The call for greater coherence in private international law, whether at a national or transnational level, is not new. Today, however, the call may be made with more urgency than ever. As one commentator has put it, the movement for greater coherence in private international law is driven by
"the growing need for legal certainty in a world where people and corporations have seemingly unfettered mobility. Ensuring legal certainty places enormous responsibility on those in charge of managing justice …"
The question, though, is how to overcome the constraints of federalism to provide greater certainty.
This is not the place to examine the full extent of the Commonwealth's power over private international law. It suffices to note the importance of domestic private international law rules to Australia's foreign relations. Australian courts' exercise of jurisdiction over overseas defendants and enforcement of foreign judgments seem quintessentially to fall within the ambit of the Commonwealth parliament's external affairs power. Jurisdictional rules concern parties physically outside the country, and the recognition and enforcement of foreign judgments appears to be a matter of comity between Australian and foreign governments. As has been observed, the content of our private international laws affects the Commonwealth government's ability to negotiate international agreements.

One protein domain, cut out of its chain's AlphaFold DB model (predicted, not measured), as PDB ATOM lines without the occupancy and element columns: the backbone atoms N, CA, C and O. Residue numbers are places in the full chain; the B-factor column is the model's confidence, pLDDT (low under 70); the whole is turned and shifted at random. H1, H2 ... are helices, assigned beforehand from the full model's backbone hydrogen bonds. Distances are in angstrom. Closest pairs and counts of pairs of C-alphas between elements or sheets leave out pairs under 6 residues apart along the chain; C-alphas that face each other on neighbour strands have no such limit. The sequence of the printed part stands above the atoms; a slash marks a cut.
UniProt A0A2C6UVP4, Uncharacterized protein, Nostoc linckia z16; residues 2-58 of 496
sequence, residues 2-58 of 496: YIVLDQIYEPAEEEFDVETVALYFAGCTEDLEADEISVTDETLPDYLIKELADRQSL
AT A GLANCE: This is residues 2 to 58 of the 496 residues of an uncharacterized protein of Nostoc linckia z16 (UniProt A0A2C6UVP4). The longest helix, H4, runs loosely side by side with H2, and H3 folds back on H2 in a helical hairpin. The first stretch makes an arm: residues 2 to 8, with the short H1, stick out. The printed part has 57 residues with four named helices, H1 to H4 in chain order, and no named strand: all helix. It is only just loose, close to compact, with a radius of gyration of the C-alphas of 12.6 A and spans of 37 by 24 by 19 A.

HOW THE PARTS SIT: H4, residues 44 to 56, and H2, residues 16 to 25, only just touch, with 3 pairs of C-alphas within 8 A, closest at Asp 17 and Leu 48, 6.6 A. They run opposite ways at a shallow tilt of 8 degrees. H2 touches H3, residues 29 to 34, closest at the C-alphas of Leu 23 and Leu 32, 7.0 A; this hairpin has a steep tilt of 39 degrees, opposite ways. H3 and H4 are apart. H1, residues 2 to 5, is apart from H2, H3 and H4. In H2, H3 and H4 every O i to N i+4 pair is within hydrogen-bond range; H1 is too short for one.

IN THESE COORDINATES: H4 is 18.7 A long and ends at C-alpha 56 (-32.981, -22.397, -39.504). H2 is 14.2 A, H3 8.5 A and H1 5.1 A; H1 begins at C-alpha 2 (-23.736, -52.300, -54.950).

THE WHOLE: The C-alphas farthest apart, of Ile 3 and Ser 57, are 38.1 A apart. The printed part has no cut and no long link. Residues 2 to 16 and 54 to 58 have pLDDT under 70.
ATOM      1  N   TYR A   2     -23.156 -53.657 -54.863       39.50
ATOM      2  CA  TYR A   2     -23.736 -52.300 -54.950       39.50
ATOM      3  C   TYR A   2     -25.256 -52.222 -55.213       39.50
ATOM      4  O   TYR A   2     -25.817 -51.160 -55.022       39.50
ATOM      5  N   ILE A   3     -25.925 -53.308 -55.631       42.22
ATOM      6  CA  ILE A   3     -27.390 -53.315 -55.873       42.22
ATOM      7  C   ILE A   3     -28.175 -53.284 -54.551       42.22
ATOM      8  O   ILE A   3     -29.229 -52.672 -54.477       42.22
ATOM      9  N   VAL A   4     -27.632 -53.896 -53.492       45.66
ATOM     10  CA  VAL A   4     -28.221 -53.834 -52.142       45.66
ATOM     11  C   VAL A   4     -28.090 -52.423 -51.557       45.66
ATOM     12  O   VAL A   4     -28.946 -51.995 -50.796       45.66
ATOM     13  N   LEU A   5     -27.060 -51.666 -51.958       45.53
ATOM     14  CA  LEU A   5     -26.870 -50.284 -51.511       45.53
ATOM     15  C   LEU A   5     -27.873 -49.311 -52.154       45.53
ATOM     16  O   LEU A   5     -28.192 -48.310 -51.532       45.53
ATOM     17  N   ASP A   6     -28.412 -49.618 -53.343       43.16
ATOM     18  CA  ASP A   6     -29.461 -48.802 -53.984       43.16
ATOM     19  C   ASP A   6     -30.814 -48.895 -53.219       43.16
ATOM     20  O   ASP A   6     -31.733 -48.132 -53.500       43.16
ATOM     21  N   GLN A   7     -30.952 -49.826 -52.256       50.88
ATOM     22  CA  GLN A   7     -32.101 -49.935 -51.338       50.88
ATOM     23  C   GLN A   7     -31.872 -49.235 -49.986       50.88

The Attorney-General's Department has put forward three possible forms that a reform of Australian private international law could take:
- targeted amendments to existing legislation;
- 'soft law' options such as model laws or frameworks; and
- a federal private international law code.
This article will address the last of these. It will also briefly mention international harmonisation efforts in which Australia is taking part.
Debates over the merits of codes stretch back to the Ancients. It is beyond this article's scope to explore the Aristotelian case for flexibility, or Benthamite arguments for legal codification. When it comes to overseas service, each Australian jurisdiction has its own "long-arm" code. The problem with this system is not so much that it lacks the malleability of a purely common law regime but that the various codes present a fragmented national picture. A benefit of legislative rules is supposed to be legal certainty. Yet the current state of affairs produces the opposite.